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Nippon Ganka Gakkai Zasshi. 2009 Mar;113(3):403-22; discussion 423.

[Lifestyle-related diseases and anti-aging ophthalmology: suppression of retinal and choroidal pathologies by inhibiting renin-angiotensin system and inflammation].

[Article in Japanese]

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Inaida Endowed Department of Anti-Aging Ophthalmology, Laboratory of Retinal Cell Biology, Center for Integrated Medical Research, Keio University School of Medicine, Tokyo, Japan.


Lifestyle-related diseases cause macro-and microangiopathies in the major organs including the brain, heart, kidney, and eye, and as a result, shorten the lifespan. The renin-angiotensin system (RAS) has recently been shown to contribute to the processes of accelerated aging caused by lifestyle-related diseases from visceral obesity in the early stage to late-onset organ damage. Vision-threatening diabetic retinopathy and age-related macular degeneration (AMD), associated with lifestyle-related diseases as risk factors for progression, develop retinal and choroidal neovascularization (CNV), respectively, in their advanced stages. We have found that tissue RAS is activated in the pathogenesis of diabetic retinopathy and CNV, leading to angiotensin type 1 receptor(AT1-R)-mediated expression of inflammation-related molecules including vascular endothelial growth factor (VEGF), intercellular adhesion molecule (ICAM)-1, and monocyte chemotactic protein(MCP)-1. Neuronal dysfunction in diabetic retinopathy is also shown to result from AT1-R-mediated degradation of synaptic proteins. Moreover, we revealed for the first time that the receptor for prorenin [(pro) renin receptor] is expressed in the eye, although prorenin was until recently believed to be just an inactive precursor of renin. Prorenin binds to the receptor that causes dual activation of its intracellular signaling and tissue RAS, and this pathogenic mechanism is termed receptor-associated prorenin system (RAPS)'. We have demonstrated the contribution of RAPS to the pathogenesis of CNV and dual regulation of VEGF and MCP-1 by signal transduction via (pro) renin receptor and AT1-R. Next, we report the potential validity of food factor supplements as a therapeutic strategy for preventing the retinal and choroidal pathologies driven by RAS-induced inflammatory and angiogenic molecules. Functional food factors examined include lutein in yellow-green vegetables, the omega-3 polyunsaturated fatty acid eicosapentaenoic acid purified from fish oil, and red pigment astaxanthin from salmon and shrimp. We recently revealed that these food factors prevent intraocular angiogenesis and inflammation by inhibiting the expression of inflammatory molecules including VEGF, ICAM-1, and MCP-1. Preventive medicine for AMD and diabetic retinopathy, both of which have lifestyle-related diseases as a systemic background, has attracted growing attention. In the present review, we provide biological evidence for RAS inhibition and food factor supplementation in the early intervention for retinal and choroidal pathologies as an 'anti-aging ophthalmology' approach.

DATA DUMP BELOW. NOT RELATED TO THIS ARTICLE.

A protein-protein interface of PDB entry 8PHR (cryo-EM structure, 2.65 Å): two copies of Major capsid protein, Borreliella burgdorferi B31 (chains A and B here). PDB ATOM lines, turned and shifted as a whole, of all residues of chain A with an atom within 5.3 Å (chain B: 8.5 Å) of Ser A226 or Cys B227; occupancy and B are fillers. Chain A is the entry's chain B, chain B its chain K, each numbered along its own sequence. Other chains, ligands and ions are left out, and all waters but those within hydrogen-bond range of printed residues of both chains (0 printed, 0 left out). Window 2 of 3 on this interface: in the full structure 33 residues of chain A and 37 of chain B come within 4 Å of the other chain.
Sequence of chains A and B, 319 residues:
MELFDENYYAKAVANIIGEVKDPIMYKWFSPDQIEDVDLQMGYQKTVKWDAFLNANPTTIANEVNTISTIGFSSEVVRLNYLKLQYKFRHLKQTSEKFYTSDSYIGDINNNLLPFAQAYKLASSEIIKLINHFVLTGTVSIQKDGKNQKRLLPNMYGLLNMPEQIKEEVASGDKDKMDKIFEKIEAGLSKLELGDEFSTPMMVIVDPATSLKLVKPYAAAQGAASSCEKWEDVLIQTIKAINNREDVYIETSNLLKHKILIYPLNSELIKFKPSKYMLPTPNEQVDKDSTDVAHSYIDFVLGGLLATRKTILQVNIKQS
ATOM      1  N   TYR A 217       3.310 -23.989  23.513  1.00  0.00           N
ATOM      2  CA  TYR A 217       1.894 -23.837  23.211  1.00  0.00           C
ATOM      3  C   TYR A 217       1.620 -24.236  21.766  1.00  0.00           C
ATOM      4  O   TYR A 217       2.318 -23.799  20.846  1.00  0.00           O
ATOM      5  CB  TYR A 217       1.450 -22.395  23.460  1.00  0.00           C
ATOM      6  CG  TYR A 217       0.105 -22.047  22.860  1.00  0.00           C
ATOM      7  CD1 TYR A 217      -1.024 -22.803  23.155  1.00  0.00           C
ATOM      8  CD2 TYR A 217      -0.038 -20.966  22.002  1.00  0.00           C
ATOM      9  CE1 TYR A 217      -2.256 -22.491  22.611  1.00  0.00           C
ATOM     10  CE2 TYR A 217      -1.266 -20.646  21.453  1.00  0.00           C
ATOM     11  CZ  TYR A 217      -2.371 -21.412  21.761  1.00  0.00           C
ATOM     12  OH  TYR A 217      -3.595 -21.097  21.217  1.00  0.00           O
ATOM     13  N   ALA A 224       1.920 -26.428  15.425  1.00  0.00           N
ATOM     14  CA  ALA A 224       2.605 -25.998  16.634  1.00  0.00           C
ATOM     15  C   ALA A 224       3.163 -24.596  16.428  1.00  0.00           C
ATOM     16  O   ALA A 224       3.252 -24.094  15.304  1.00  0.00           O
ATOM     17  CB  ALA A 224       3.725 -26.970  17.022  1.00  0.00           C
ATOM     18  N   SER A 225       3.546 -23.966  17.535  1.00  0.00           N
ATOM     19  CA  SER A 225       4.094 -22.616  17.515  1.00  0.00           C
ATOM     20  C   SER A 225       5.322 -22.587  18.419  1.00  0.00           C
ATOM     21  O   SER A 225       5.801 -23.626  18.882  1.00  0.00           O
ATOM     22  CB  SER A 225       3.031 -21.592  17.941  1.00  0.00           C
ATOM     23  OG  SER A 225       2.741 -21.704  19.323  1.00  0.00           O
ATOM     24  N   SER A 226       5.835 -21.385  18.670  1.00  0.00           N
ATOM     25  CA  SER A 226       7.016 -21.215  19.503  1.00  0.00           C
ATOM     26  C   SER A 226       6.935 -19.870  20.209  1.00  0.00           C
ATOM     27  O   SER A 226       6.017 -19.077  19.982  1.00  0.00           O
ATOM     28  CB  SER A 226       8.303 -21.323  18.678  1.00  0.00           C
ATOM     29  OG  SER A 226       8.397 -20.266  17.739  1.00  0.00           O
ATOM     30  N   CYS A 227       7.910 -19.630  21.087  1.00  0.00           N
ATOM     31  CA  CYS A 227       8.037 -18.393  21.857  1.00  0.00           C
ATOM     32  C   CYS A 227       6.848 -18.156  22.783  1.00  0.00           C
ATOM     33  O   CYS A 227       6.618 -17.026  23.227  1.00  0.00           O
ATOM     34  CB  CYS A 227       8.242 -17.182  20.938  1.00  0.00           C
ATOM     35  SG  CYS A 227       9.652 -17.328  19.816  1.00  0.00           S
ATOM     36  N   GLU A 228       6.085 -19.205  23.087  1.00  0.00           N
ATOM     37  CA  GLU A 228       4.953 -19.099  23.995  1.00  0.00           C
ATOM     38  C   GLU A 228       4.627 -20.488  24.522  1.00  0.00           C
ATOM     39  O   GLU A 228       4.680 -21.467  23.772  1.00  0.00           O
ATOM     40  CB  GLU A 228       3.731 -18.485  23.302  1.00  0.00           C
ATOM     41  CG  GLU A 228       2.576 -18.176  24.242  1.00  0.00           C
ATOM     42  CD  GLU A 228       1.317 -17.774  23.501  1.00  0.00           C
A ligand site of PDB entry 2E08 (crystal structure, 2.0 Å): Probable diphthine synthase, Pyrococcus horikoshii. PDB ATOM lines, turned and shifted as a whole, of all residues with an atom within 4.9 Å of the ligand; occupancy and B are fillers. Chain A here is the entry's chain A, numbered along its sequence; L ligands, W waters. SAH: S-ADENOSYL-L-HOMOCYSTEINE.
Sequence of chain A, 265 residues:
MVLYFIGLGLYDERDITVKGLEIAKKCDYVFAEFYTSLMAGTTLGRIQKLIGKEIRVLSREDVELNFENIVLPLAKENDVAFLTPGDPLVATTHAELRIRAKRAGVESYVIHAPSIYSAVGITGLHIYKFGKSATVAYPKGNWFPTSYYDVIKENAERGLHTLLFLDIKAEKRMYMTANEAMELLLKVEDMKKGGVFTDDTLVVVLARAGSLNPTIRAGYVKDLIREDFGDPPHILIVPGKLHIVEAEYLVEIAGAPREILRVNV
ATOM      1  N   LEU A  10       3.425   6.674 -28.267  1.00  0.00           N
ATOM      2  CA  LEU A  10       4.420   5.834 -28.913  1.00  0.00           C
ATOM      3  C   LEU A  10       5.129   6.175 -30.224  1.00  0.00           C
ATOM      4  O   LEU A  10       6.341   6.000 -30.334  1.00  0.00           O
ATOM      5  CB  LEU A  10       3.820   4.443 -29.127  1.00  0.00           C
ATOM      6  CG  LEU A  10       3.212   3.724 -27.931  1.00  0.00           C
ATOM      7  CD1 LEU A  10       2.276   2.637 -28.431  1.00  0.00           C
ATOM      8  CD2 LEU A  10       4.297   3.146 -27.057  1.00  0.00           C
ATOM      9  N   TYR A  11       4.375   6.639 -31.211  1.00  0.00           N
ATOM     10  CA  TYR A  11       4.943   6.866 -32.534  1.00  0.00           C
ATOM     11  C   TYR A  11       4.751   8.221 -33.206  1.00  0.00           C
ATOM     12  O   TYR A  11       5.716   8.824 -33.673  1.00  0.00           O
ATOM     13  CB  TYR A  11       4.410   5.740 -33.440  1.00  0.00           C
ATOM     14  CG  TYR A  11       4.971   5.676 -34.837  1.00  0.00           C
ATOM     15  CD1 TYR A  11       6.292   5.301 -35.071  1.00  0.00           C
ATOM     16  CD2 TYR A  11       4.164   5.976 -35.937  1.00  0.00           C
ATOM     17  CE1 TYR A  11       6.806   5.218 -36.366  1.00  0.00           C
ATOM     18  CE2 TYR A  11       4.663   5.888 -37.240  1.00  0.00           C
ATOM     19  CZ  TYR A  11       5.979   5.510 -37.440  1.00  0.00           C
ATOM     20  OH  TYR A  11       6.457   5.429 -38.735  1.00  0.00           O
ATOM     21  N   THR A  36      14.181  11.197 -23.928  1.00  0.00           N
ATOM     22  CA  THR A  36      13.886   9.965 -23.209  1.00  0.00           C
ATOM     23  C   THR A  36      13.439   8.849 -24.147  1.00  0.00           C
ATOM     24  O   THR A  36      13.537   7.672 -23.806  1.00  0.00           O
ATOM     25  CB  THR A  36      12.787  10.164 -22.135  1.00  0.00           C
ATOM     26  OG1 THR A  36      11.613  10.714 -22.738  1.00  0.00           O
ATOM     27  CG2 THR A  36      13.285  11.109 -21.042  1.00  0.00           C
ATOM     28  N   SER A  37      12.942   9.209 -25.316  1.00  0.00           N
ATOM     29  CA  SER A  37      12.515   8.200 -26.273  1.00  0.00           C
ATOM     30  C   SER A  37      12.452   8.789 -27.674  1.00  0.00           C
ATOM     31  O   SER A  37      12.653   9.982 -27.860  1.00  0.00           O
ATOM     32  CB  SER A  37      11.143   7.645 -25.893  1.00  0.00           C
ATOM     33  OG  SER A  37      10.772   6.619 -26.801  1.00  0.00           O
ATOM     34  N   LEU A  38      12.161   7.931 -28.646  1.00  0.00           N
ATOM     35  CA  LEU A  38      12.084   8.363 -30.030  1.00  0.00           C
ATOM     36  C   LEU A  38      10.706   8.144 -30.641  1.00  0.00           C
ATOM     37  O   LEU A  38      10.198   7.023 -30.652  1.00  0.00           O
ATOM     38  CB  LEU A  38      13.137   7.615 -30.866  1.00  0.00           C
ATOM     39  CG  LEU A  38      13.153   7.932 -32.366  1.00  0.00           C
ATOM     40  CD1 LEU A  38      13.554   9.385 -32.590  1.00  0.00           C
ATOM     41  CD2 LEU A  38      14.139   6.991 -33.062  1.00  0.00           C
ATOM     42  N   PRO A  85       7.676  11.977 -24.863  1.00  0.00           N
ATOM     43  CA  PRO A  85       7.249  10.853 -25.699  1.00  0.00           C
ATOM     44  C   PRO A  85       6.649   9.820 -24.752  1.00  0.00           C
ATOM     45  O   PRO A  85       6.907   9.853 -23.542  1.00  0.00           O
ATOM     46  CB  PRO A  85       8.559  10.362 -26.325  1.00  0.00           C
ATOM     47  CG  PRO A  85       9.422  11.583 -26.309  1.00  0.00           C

[Indexed for MEDLINE]

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